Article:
“Base” scenery … nearly there!

The recent school holidays afforded me the chance for a goodly amount of time towards all things railway modelling. There were two main goals – complete the “base” scenery on the Border District and ensure the ABLO style car card system was as operational as possible – including boxes, labelling, etc. I’m scoring myself 1.5 out of 2 for these goals – car cards are good to go, but not all base scenery was completed as the job proved even bigger than I had anticipated (not helped by having put the job off for far too long as well!).

So, time for some pictures of progress. Firstly, below we can see 702 arriving at Tatiara Downs, having just blasted upgrade and out of the tunnel under “Hourigan’s Hill”. This is the area of most significant scenic progress of late – compare this shot to the “blue hills” from a previous post! There is still a fairly large amount of work still to be done here – rock face (in the very background) ground cover, grasses, a few more trees, paint the track and sleepers, ballast …


Below is a second, slightly different view of the “base” scenery progress in this area – “Hourigan’s Hill” from another viewpoint – across the Victorian track. The Z van is trailing the westbound VR roadside goods, which is about to arrive at Nankiva. The “Bull Mallee” in the background is the work of Murray Bridge Trees and Terrain – I think it is possibly my favourite variety of Wimmera gum.


Another area to benefit from the completion of “base” scenery was Tatiara Downs – or more specifically, the industrial area to the east of the yard. This area is heavily influenced by Mt Gambier and Naracoorte and contains no less than 6 possible “destinations” for goods wagons … oil unloading, pole unloading, super(phosphate) unloading, a freight forwarding company (Charlicks?), an engineering company (Thompsons – left over from Bordertown on the previous Border District!) and a district farmers’ cooperative. Below, VR and SAR power go about shunting – the Y is on the “lead” to the industrial area.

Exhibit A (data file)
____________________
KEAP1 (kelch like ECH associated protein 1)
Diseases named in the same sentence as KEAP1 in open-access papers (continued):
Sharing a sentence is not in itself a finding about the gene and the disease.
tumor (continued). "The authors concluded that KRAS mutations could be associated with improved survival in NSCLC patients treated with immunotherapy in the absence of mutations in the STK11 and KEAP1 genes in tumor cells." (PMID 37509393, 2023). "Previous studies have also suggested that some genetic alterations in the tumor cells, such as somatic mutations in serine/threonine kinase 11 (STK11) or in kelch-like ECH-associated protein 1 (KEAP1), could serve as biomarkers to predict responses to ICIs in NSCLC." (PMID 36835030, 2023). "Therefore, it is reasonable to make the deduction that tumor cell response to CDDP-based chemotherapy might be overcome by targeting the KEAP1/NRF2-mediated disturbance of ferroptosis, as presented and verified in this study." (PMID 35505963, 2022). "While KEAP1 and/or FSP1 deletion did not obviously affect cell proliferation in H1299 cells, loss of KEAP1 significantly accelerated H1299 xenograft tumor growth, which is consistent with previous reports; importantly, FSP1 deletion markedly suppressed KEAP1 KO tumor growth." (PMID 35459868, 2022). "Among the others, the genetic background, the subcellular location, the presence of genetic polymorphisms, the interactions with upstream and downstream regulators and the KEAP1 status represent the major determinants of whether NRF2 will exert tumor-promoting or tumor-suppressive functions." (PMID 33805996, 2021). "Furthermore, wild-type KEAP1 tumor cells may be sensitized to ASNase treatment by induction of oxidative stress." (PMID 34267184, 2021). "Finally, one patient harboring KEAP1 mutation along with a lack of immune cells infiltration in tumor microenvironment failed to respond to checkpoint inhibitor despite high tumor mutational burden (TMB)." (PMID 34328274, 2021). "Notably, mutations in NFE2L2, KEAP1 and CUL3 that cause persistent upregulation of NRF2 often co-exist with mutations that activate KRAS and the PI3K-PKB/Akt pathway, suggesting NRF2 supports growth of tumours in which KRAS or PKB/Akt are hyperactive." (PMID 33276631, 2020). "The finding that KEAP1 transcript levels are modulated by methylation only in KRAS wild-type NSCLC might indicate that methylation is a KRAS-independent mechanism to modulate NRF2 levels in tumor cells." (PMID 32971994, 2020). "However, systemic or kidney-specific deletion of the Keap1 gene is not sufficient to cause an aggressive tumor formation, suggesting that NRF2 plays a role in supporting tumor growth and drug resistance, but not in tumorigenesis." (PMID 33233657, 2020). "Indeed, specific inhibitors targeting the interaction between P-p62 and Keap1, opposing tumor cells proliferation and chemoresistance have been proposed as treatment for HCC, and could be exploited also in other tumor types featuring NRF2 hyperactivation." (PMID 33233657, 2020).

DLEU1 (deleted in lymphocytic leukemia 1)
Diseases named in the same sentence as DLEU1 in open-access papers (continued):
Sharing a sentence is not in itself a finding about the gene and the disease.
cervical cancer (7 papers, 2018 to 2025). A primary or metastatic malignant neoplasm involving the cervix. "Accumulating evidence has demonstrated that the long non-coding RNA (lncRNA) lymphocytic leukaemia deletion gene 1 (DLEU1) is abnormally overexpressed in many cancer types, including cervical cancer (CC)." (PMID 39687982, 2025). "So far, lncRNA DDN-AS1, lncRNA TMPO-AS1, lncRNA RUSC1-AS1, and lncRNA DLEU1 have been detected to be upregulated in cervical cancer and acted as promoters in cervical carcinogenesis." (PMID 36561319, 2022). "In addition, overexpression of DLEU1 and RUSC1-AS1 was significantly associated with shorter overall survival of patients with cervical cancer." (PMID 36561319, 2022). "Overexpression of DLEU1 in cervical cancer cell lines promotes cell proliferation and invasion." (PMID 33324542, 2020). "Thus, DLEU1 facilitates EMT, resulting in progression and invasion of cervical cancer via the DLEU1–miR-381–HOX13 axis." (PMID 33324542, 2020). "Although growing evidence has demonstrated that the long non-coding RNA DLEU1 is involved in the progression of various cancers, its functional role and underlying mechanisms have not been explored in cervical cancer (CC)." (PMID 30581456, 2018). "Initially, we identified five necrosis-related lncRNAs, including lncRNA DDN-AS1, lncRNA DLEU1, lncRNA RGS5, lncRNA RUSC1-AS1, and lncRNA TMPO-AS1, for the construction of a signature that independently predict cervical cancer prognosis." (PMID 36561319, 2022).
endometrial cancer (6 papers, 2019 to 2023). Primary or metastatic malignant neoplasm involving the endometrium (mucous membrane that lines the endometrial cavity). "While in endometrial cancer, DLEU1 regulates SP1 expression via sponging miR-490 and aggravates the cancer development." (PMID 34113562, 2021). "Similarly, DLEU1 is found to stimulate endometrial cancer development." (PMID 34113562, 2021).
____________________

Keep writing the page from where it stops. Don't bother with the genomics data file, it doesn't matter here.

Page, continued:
I have long been a fan of the ABLO car card system to enhance operations – well in theory at least. My first actual, practical experience of it only came fairly recently, when operating on Geoff’s “Border Downs Railway” back in September 2011. Needless to say, I ordered car cards and waybills not long after that! Car card boxes for the Border District had been completed for some time, but lacked labelling – I was intent on using Letraset – clearly a throwback to my architecture days. Letraset doesn’t seem to exist anymore (at least, not like it once did), but a friend suggested I use a labelmaker. I’m fairly impressed with the results – thanks for the suggestion Mark! Below is  a view of the standard ABLO four compartment box structure in place at Jameston – with “set out”, “hold”, “pick up” and a spare compartment.


A similar box structure has been employed at the staging/storage sidings for each “off stage” train’s car cards. A fairly ordinary snap of this is shown below, along with the yard above being a little more empty than usual.


As well as progressing both scenery and operations, some time was spent simply running trains. While I’m growing more and more satisfied with firmly planting the Border District in 1976, below is an image of “what might be” … a late 1950s/early 1960s period shift (occasionally) for the Border District! Big Mikado 730 is preparing to depart Tatiara Downs with a goods for Naracoorte, made up of both VR and SAR loading.


And at the other end of the “why you shouldn’t specify a time period” spectrum … below we see C508 (a 1978 arrival) at the head of a westbound interstate goods in the loop at Nankiva, being overtaken by X44 at the head of the Melbourne to Mt Gambier Jet. For a few more pics, head to my flickr site: http://www.flickr.com/photos/border_district/



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